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Australian Open Source Implementations
Australian Open Source Implementations
Australian Open Source Implementations
Australian Open Source Implementations
Australian Open Source Implementations
Australian Open Source Implementations
Australian Open Source Implementations
Australian Open Source Implementations
Australian Open Source Implementations
Australian Open Source Implementations
Australian Open Source Implementations
Australian Open Source Implementations
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Australian Open Source Implementations

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Addresses the changing face of the open source market and adoption in Australia. Offers considerations and implications for open source implementations in large enterprises.

Addresses the changing face of the open source market and adoption in Australia. Offers considerations and implications for open source implementations in large enterprises.

Published in: Business, Technology
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  • 1. Open Source Implementation Today and Beyond Sam Higgins Research Director 8 March 2007
  • 2. Agenda
    • The Open Source journey
    • Open Source today
    • Changing face of the Open Source market
    • Australian trends in Open Source adoption
    • Considerations and implications for implementation
  • 3. Open Source has a long history
  • 4. Open Source as we know it today
    • The term Open Source…
    • “… is applied to the source code for a given software product that is made available to the general public with relaxed (or non-existent) intellectual property restrictions. This allows members of the community to create user-generated software content through either incremental individual effort, or co-ordinated open collaboration”
    • But where are Open Source approaches being applied?
  • 5. Open Source is everywhere Applications Information Business Infrastructure Connectivity
    • Business Process Management - jBPM and Intalio BPMS, Project Agila
    • Document / Records Management - xinco DMS
    • Content Management - Joomla, Word Press Mambo, MySource Matrix, Plone
    • Search - Lucerne, UIMA, Beagle
    • Browsers - Firefox, Opera, Mozilla
    • Desktop - OpenOffice, Open Workbench, GIMP
    • Email and messaging - Jabber, Ekiga, Evolution, Thunderbird
    • Business - SugarCRM, TinyERP, Compiere, OsCommerce
    • Development Platforms - Java, PHP, Eclipse, Perl
    • Web and application servers - Apache, JBoss, Tomcat, Zope
    • Databases - MySQL, PostgreSQL, Ingres
    • Operating Systems – Linux, TinyOS, OpenSolaris
    • Voice - Asterisk
    • Network Management - OpenNMS, Nagios
    • Directories - OpenLDAP, OpenDS
  • 6. Changing face of the Open Source market
    • Divesting as a means to invest
      • IBM leading the “donation” race
      • Sun frees (most of) Java itself
      • CA spin off of Ingres Corporation
    • Consolidation as a mechanism to compete
      • RedHat and JBoss
      • Linux Foundation from Open Source Development Labs and the Free Standards Group
      • Novell and Microsoft Agreement
      • Oracle offering support for Red Hat
    • Imitation drives more innovation
      • Open Office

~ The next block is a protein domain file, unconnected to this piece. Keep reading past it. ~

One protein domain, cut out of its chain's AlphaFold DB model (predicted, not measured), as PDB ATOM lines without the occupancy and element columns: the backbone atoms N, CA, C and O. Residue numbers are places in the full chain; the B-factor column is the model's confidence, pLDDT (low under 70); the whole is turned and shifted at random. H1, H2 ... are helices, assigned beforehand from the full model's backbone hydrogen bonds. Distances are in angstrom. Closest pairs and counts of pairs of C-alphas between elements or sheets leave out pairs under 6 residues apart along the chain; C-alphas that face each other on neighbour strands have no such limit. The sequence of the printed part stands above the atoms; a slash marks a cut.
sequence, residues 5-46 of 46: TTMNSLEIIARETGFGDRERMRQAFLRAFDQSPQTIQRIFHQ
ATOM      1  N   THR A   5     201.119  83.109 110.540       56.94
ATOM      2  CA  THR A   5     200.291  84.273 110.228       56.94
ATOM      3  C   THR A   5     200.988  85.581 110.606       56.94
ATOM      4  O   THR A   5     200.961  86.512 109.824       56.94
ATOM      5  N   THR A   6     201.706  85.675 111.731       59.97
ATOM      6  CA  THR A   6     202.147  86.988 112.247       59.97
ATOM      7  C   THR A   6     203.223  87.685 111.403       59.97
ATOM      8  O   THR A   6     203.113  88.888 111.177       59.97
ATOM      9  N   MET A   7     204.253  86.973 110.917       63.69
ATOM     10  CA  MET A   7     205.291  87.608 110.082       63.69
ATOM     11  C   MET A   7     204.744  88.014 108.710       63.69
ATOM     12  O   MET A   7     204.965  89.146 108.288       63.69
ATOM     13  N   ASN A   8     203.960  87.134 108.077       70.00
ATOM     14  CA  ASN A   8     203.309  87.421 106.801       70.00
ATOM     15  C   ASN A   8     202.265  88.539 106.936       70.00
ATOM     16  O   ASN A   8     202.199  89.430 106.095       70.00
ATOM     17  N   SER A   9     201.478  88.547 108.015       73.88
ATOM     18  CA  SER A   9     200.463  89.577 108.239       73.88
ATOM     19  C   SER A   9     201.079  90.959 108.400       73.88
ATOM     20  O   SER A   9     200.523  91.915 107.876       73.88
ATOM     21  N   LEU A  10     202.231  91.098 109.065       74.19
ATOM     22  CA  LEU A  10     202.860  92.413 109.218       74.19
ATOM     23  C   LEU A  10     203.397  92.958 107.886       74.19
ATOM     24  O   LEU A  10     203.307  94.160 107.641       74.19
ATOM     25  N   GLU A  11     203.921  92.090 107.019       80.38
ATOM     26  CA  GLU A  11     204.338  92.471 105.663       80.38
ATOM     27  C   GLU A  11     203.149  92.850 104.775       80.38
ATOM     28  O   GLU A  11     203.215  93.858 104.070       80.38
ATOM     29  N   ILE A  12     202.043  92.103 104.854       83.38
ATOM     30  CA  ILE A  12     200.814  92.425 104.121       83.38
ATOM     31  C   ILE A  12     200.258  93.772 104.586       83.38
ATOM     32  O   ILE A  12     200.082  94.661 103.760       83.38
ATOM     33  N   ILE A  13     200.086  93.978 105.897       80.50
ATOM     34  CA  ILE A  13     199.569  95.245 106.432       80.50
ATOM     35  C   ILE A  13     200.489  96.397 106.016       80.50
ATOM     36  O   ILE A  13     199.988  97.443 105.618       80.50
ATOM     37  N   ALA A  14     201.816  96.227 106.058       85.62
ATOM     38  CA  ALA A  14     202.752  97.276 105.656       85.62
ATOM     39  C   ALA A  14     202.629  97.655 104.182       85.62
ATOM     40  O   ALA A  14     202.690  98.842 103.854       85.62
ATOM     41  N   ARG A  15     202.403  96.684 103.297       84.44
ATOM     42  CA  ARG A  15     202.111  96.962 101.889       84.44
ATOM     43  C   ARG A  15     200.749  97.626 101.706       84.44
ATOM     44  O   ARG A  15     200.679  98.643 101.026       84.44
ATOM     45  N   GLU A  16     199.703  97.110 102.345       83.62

• Tiny ERP
      • SugarCRM
    Harvard estimates $2.6 Billion invested by Vendors and VCs in OSS since ‘ 95 Source: Harvard Business School (http://www.hbs.edu/research/pdf/07-028.pdf)
  • 7. What are organisations using today?
    • Economic motivations are common
      • SMB it is reduced cost
      • Public sector it is good fiscal outcomes for tax payers
    • Usage remains predominantly technical
      • Data centre focus
      • Individual development projects
  • 8. What are organisations using today?
  • 9. Where do they turn for support?
  • 10. Considerations for implementation
    • Open Source often lacks the “vendor” role to create a solution
      • Organisations download buy Open Source in parts
      • 60% of firms make no active contributions
      • Many have not specialist skills in integration
    • Yet 70% of CIO buyers want “solutions”
    • So, look for solution stacks
      • Linux, Apache, MySQL and PHP/Perl (LAMP)
      • Spring Framework, Axis, Struts and Hibernate (SASH)
      • Unisys OASIS
      • OpenGear
    • But keep in mind…
      • Integration can reduce flexibility
      • Local support remains the overall challenge
  • 11. Summing Up
    • Open source is not new and will not go away
      • It is now a serious commercial proposition
    • Australia has and is a key player in Open Source
      • MySQL was based on the local mSQL effort
      • Active open source usage
    • More business level applications are emerging
      • Awareness is lacking in regards to these solutions
    • Divesting, Consolidation and Commoditisation
      • Choice remains a key motivator for many open source efforts
    • Focus your implementation on known solutions
      • Looks for “stacks” offered with local support
      • Don’t forget to give back to the community!
  • 12. Thank you
    • Head Office
    • Level 30, AMP Place
    • 10 Eagle Street
    • Brisbane QLD 4000
    • Research Centre
    • 7/269 Abbotsford Road
    • Bowen Hills QLD 4006
    • p: +61 7 3868 4796
    • f: +61 7 3303 8445
    • [email_address]
    • Peter Carr
    • Managing Director
    • [email_address]
    • +61 408 344 405
    • Kristine Carr
    • Communications Director
    • [email_address]
    • +61 405 515 469
    • Sam Higgins
    • Research Director
    • [email_address]
    • +61 412 621 014

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